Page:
Woman opposes lifting implant limits

Columbian set to testify before an FDA panel.
Monday, April 11, 2005 | 12:00 a.m. CDT; updated 3:24 a.m. CDT, Sunday, July 13, 2008

A Columbia woman is set to testify today in Washington, D.C., before a Food and Drug Administration advisory panel that will determine whether silicone breast implants are safe enough for widespread use after 13 years of strict regulations.

Kathy Keithley-Johnston is the founder of Toxic Discovery, a national consumer advocacy group based in Columbia. Her testimony will be one of many from women who have had breast implants.

The committee of plastic surgeons and other experts will meet today through Wednesday to decide whether to recommend lifting the restrictions on silicone breast implants the FDA imposed in 1992. The regulations made the silicone implants available only to women who participate in heavily regulated research studies.

Introduced in 1962, silicone breast implants came under scrutiny in the late 1980s and early 1990s after thousands of women said ruptured implants caused numerous health difficulties. Health experts estimate that 93 percent of silicone breast implants rupture within 10 years.

The frequency of breast augmentations has risen by 147 percent in the past five years and is the most commonly performed cosmetic surgery procedure.

The committee is expected to issue a recommendation to the FDA as to whether the implants are safe for widespread use.

Keithley-Johnston gave evidence to the same committee in 2003. The FDA ruled there was not enough evidence about the safety of the implants and the effects of silicone on the body to allow widespread use.

Keithley-Johnston founded her group in 1994, after her silicone breast implants ruptured and were removed. As a registered nurse, Keithley-Johnston knew she was not the only one affected by silicone breast implants and the lack of information about their effects.

“I felt that as a medical professional, that if I could not find information, a nonmedical professional certainly would not be able to,” she said.

The group spearheads advocacy efforts for people injured by other medical devices, not just breast implants, and has more than 25,000 members.

Keithley-Johnston’s main goal is to make sure the advisory committee makes a decision based on science and hard evidence, not politics and industry ties to breast implant manufacturers. She, and other women like her, are asking the FDA to create a national registry to keep track of illnesses, complications and deaths related to breast implants.

“As consumers and women, we should demand to know what’s going into our bodies,” Keithley-Johnston said. “We’re just not demanding superior goods. We do on everything else, but not medical devices.”

Keithley-Johnston and others making the trip to Washington will also read written testimony from other people affected by breast implants.

“We feel we’re taking the heart and spirit of all injured consumers with us,” Keithley-Johnston said.

One of those people is Cindy Fuchs-Morrissey’s 14-year-old daughter, Hilary. Hilary’s testimony about the impact of silicone breast implants will be read to the panel in Washington.

Fuchs-Morrissey is blunt about the effect of silicone breast implants on her daughter.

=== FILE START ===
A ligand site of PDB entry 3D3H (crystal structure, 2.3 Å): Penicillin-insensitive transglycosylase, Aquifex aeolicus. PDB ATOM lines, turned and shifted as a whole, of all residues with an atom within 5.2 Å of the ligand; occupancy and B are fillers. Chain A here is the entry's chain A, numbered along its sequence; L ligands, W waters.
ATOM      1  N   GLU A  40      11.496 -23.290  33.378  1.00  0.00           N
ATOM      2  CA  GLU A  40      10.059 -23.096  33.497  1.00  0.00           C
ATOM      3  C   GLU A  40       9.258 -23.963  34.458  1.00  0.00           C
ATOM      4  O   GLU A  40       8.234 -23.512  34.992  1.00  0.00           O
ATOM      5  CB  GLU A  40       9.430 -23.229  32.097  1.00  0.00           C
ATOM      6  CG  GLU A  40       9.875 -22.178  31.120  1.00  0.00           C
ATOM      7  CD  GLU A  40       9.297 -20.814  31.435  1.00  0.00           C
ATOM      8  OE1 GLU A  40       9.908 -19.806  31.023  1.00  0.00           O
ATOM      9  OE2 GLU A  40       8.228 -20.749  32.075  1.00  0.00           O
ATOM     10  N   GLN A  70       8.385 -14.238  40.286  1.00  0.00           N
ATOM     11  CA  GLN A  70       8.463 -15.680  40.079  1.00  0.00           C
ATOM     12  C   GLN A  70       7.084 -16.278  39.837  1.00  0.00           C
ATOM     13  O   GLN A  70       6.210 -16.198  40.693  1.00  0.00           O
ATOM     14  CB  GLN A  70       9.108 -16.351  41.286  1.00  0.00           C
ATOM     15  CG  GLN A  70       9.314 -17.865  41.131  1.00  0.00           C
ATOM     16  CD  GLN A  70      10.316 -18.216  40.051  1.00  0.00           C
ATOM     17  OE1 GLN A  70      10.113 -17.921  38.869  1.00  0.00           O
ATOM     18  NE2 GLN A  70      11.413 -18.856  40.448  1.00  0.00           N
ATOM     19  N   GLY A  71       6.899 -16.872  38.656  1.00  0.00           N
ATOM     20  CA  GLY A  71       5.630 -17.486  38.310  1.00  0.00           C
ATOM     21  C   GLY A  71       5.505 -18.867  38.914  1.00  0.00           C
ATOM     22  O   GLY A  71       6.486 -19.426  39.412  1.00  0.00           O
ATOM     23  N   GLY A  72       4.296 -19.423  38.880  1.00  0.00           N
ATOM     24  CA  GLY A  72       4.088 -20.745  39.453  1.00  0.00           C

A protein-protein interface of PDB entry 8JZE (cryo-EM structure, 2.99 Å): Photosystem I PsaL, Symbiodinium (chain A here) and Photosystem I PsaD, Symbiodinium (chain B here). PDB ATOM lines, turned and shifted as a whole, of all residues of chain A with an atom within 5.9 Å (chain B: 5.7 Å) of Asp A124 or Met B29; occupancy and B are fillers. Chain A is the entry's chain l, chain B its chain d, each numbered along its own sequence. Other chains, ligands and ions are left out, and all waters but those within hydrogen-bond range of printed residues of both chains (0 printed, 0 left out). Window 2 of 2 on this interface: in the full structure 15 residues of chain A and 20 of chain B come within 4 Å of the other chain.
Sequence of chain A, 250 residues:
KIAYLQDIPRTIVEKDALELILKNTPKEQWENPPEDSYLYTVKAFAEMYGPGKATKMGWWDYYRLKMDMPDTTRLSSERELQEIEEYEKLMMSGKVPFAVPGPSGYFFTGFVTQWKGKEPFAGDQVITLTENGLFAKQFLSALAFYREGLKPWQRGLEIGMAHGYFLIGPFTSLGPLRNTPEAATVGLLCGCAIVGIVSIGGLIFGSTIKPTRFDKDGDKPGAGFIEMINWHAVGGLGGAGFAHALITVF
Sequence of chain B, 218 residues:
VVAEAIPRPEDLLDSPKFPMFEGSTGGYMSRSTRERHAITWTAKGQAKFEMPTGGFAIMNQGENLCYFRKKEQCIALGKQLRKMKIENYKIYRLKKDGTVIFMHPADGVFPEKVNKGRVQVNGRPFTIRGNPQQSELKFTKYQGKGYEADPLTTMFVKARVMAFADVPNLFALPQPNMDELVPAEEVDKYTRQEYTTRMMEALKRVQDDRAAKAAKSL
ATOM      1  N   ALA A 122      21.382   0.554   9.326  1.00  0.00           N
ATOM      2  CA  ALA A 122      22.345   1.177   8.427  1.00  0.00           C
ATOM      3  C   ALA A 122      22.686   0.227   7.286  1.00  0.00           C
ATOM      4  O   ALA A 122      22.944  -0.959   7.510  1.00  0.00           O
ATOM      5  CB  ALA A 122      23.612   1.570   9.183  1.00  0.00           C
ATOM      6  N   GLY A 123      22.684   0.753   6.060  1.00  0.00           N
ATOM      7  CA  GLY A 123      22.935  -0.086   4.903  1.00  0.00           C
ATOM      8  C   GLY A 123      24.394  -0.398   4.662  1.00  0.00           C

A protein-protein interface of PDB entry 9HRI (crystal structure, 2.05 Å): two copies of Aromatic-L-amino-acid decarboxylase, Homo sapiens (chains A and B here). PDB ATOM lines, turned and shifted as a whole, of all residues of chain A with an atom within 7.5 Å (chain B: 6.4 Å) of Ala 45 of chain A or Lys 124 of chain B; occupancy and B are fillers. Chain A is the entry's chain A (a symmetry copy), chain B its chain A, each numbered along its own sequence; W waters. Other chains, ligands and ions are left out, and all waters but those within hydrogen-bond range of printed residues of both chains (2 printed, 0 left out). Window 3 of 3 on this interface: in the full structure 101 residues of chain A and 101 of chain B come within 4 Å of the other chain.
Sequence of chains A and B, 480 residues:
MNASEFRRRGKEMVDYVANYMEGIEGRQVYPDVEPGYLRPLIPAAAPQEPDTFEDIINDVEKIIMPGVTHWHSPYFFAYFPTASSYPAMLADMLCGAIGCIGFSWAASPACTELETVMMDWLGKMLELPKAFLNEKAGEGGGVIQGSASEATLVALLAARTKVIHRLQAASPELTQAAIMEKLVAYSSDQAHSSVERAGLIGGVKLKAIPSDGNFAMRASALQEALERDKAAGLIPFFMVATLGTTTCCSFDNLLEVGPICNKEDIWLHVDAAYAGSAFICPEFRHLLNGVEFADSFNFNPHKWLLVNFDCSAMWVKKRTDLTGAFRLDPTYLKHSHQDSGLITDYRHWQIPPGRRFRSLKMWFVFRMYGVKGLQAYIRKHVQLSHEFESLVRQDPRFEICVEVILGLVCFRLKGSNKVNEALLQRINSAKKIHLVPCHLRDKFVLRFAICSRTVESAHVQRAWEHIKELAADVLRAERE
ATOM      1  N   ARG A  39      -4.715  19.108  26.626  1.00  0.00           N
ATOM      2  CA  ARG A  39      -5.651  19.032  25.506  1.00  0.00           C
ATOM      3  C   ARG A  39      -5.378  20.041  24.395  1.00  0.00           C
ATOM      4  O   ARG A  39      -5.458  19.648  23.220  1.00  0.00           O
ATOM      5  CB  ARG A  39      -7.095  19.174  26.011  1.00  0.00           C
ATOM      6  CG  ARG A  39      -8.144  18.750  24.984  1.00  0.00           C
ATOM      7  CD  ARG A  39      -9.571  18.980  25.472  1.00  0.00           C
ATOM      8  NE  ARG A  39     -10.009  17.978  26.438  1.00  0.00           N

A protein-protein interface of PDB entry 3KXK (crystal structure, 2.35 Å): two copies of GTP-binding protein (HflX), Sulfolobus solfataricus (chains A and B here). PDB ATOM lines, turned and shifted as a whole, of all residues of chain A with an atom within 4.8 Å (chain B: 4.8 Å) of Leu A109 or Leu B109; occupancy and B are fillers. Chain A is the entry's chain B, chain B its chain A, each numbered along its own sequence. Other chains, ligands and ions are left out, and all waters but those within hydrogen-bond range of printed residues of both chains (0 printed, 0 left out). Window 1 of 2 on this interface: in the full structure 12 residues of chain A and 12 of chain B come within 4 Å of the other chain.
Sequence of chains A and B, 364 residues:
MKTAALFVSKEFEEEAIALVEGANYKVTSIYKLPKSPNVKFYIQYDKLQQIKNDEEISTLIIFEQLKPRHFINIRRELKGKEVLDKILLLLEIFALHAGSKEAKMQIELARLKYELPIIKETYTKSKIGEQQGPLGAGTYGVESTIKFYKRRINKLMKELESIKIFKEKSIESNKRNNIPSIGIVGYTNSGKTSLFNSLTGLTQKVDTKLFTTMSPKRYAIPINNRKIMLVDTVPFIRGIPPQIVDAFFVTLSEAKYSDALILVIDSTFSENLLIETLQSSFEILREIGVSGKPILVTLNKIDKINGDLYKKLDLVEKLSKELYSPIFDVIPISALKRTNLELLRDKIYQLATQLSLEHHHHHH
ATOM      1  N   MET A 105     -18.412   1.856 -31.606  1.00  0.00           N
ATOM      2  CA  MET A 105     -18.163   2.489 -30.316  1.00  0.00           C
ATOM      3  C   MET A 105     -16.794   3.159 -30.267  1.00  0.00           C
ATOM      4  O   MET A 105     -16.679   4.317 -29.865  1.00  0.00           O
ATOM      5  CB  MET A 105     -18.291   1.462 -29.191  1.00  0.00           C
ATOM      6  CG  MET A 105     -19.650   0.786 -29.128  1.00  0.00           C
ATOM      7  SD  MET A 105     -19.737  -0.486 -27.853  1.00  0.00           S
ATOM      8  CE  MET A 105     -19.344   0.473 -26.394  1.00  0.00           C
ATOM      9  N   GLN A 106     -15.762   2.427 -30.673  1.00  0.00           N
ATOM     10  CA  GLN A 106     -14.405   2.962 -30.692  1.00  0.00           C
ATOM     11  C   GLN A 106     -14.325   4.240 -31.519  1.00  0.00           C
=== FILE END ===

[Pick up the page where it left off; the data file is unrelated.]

“She was born a silicone birth, and she’ll probably die a silicone death,” said Fuchs-Morrissey, a Columbia native and the co-chairperson of Toxic 2 Kids, part of Toxic Discovery.

Hilary has scleroderma, a disease that causes skin and organs to harden. Hilary’s disease makes it difficult for her to swallow. In addition, she has an insulin resistance problem and a number of neurological and bone conditions. Her hands and feet are the size of an infant’s — she wears a size eight infant-toddler shoe.

There is not a large body of research to definitively connect silicone breast implants and scleroderma, but some research suggests there is a relationship between the two. Hilary and her mother are convinced that Hilary’s illness is a direct result of the silicone in Fuchs-Morrissey’s body.

Fuchs-Morrissey received silicone breast implants for her 18th birthday to correct a congenital chest deformity. Her chest was extremely asymmetrical, and she was seeking options to even it out. The plastic surgeon suggested breast implants as a solution, but Fuchs-Morrissey said she thinks the surgeon’s motivation was money, not her well-being.

“I went to the plastic surgeon because I thought he had the wisdom to guide me, but only found out he was like a pimp wanting to make money from his sale,” she said.

She received the implants in 1976. Two years later, she had the implants replaced because of complications. She did not find out the original implants had actually ruptured until she requested her medical records in 1992.

In 1993, Fuchs-Morrissey had a full mastectomy.

“I may be one of the few women who are happy with the results of a mastectomy,” she said, noting that after years of complications, the mastectomy finally gave her the result she sought in 1976.

Hilary’s prognosis is uncertain, but Fuchs-Morrissey is certain her family’s experiences will help teach medical professionals and breast implant manufacturers about the potential dangers of silicone breast implants.

“Hilary was placed here on earth to show those that play God with medicine that they do hurt people,” she said.

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